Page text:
Friday, June 20, 2008

Choking on Smoking

First I was disappointed in the Nebraska Supreme Court. Turns out the City Council's confused rationale is to blame.

It happened while I was gallivanting around Disneyland and other points in Southern California, so I confess that I missed the court's nullification of the exemptions in the Omaha smoking ban. I noticed it now that the ban is back in the news as it takes effect.

I was disappointed because I worked as a research assistant for one of the justices, know several of them, and have defended that court from charges of judicial activism, most recently on its ruling that under the state constitution, electrocution is unconstitutionally cruel and unusual punishment.

What in the world, I thought, was the court doing sticking its nose into the issue of where smoking should be allowed in Omaha? There's nothing constitutional about that. The state constitution is silent on this issue. It's a classic case of close-in, hand-to-hand, political brawling in the arena of majority rule. Certain interests managed to convince a majority of the legitimate policy makers -- in this case, members of the City Council -- to exempt them temporarily.

Please understand that in concept I agree with the plaintiff, the owner of a midtown bar that does not qualify for an exemption. Numerous owners of bars, restaurants, and establishments that serve as both have told me that if there is a smoking ban, it should be absolute so everyone competes under the same circumstances. It's a competitive advantage to allow smoking.

But that argument did not prevail in the arena of majority rule, the City Council. The legitimate policy makers saw fit to grant exemptions.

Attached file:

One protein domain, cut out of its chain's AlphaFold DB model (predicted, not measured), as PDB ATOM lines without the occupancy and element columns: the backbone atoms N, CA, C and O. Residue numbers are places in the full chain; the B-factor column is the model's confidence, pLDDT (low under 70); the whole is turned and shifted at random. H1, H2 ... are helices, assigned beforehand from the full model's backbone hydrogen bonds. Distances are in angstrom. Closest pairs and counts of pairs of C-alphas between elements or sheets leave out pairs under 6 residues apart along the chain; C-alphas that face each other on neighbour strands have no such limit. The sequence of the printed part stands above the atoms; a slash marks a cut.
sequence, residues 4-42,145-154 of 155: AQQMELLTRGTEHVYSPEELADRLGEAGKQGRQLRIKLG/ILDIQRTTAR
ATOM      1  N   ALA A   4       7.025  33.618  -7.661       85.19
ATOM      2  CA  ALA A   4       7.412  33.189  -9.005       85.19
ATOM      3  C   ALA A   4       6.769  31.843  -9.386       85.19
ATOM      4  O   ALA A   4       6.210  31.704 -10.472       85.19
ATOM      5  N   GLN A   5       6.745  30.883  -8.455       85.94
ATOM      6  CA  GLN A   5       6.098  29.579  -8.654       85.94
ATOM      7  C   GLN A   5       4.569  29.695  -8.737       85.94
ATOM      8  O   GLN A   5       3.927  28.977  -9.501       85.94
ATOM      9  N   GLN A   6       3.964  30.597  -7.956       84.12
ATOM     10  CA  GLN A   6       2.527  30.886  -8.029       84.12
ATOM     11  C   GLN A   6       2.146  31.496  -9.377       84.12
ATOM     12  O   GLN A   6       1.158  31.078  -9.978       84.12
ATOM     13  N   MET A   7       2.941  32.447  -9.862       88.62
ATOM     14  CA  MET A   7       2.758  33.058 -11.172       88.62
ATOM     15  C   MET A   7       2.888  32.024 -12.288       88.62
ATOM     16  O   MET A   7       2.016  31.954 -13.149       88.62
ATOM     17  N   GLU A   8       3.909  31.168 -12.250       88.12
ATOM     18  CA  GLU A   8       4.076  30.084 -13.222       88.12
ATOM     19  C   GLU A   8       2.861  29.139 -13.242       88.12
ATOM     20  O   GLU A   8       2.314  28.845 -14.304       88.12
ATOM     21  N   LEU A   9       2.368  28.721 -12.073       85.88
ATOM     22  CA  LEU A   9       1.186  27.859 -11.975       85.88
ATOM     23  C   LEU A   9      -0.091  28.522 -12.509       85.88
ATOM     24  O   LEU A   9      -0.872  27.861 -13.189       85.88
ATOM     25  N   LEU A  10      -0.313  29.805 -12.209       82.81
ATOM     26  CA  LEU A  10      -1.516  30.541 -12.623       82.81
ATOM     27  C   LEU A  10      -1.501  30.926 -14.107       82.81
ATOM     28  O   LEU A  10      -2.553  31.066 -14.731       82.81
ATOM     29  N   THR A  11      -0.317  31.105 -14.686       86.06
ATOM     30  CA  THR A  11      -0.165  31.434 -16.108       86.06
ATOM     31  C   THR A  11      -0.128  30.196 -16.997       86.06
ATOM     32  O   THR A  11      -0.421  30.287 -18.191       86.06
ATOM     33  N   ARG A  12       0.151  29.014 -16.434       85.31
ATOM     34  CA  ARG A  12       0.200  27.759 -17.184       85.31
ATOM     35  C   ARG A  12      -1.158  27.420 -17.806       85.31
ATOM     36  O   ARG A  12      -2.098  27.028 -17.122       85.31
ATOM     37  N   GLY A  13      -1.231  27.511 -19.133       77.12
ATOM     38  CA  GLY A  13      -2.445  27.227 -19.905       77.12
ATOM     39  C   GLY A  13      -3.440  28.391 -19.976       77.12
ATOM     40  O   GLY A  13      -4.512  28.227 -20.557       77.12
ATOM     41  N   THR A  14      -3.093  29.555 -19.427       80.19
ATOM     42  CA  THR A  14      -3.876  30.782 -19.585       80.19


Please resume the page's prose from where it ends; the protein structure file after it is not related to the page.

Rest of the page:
The mistake of the City Council was to dress it up as a measure to protect the "right" of citizens to patronize, and employees to work in, smoke-free environments. There is no such right. The citizen has a right to patronize a smoke-free establishment. The worker has a right to find a job in a smoke-free establishment.

And the person who puts the money and sweat equity into an establishment has the right to decide whether to permit smoke in that environment. But that's a broader issue.

At issue were the exemptions. The Supreme Court latched onto to the City Council's overall justification for the ban -- protecting citizens and workers from smoke-filled environments -- and said: If that's your purpose, then it doesn't hold up legally to subject citizens and workers to smoke at some establishments. If you're defining a smoke-free environment at a business as a civil right, then you can't say it's OK for some establishments to deny that civil right.

Maybe the conservatives on the City Council will take charge and say we are the public policy makers for the City of Omaha, it's a matter of public policy where smoking should be allowed, and we decide by majority rule that this is how it's going to be.

In a concurring opinion to the main opinion, the court warned the City Council that even if the "right to smoke-free air" justification is abandoned, exemptions might be subject to a challenge based on the constitutional provision against "special" legislation to economically benefit certain parties.

That's a closer call, and that is a principle in the state constitution that the court is bound to apply. But at least it would be the right argument for the right reason.

1 comment:

OmaSteak said...

Nothing like arguing the finer points of the implementation of big nanny-state government. Now all the talk is about Omaha police having to take time from patrol to write tickets for smoking ban violations. I wonder how long it will be before Mark Welsh and his GASP buddies will be lobbying the city council for a contract to provide enforcement services/monitoring??? Think that's a joke??? Such contracts are Mark's means of income besides the money GASP collects. I wonder how Mike Fahey feels about being as popular as Mark Welsh in Omaha right now...LOL!!! Here's one for "Jim" you think Fahey's letter to Sokol was an "executive order"??? ROTFLMAO